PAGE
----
The captain of the H.M.S. Titanic had his iceberg, and the Indiana Republican Party had its Richard Mourdock.
Mourdock, the Tea Party-backed Indiana state treasurer who had his sights set on the Senate seat lost by Dick Lugar, might instead be dragging the Indiana GOP's to the bottom.
Injudicious remarks a few weeks back about God's role in rape and abortion angered even many middle-of-the-road Republicans.
Rather than correctly assess the fast-disintegrating support for not only him, but the whole ticket, Mourdock stood on the burning deck, and now his feet are being held to the fire.
Barring circumstances unforeseen, U.S. Rep. Joe Donnelly, D-Ind., will be headed to the national capital.
Candidates once considered somewhat of a shoo-in were fighting for their lives Thursday night.
Controversy dogged Lake County Surveyor George Van Til and U.S. Rep. Jesse Jackson, D-Ill., but both appeared to have pulled out victorious.
Van Til had federal agents come to his office and seize boxes of materials and computers. He lent his son a county-owned SUV, and when that was taken away, he was seen pumping county gas into his private car.
No worries, mate. His Republican challenger, BP engineer Eric Krieg, saw that as a rare opportunity for a Republican to unseat a countywide Democrat.
After all, Krieg must have reasoned, Republican Hank Adams, the long-time St. John Township Assessor was able to beat Dem Carol Ann Seaton in the race for county assessor last year.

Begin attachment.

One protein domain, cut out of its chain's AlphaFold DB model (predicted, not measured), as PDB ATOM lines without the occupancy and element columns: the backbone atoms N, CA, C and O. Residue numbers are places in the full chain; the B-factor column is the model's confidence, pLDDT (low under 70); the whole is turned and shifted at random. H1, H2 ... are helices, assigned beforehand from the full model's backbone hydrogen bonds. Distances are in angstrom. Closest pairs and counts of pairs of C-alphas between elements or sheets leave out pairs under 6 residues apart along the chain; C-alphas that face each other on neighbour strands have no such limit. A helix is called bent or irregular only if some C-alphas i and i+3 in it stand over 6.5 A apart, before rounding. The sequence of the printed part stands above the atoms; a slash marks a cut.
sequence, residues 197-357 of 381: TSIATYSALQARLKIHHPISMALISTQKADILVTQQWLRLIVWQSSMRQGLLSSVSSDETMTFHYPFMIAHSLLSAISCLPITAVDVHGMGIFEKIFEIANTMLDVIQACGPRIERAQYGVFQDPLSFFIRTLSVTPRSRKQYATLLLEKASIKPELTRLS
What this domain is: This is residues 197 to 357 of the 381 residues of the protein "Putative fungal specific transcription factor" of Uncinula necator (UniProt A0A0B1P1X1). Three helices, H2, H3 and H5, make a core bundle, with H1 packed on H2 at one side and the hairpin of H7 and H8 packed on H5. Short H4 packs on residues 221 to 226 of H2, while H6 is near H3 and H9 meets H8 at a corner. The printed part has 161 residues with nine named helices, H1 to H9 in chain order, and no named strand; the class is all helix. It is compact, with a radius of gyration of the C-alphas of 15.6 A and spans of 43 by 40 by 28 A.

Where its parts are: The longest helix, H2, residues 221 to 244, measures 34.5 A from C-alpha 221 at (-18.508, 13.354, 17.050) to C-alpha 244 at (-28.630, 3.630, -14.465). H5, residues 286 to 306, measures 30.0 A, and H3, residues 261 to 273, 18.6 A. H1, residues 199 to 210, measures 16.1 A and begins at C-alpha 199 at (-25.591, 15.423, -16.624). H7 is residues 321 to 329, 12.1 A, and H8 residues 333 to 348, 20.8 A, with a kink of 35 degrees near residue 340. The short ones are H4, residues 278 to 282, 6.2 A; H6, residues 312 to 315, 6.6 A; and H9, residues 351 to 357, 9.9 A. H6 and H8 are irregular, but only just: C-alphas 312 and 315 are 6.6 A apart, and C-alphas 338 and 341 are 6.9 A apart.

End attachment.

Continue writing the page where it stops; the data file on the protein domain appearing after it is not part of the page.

Krieg apparently failed to factor in that Seaton was not the choice of the Democratic Party (Ross Township Assessor Randy Guernsey was) and that Adams was a long-time local politician while Krieg is a basic newcomer.
Jackson, meanwhile, was caught up in the attempt by former Illinois Gov. Rod Blagojevich to sell the vacant Senate seat left by Barack Obama's election to the presidency.
Jackson was named as "Candidate Five" in the bidding for the seat, and he later confirmed it.
But his dad is still Jesse Jackson Sr., and carries a lot of clout in certain neighborhoods necessary to his son's re-election.
So Mr. Blagojevich goes to the federal pen in Terre Haute, while Mr. Jackson goes to Washington.
The opinions in this column are solely those of the writer. He can be reached at email@example.com or (219) 933-4170.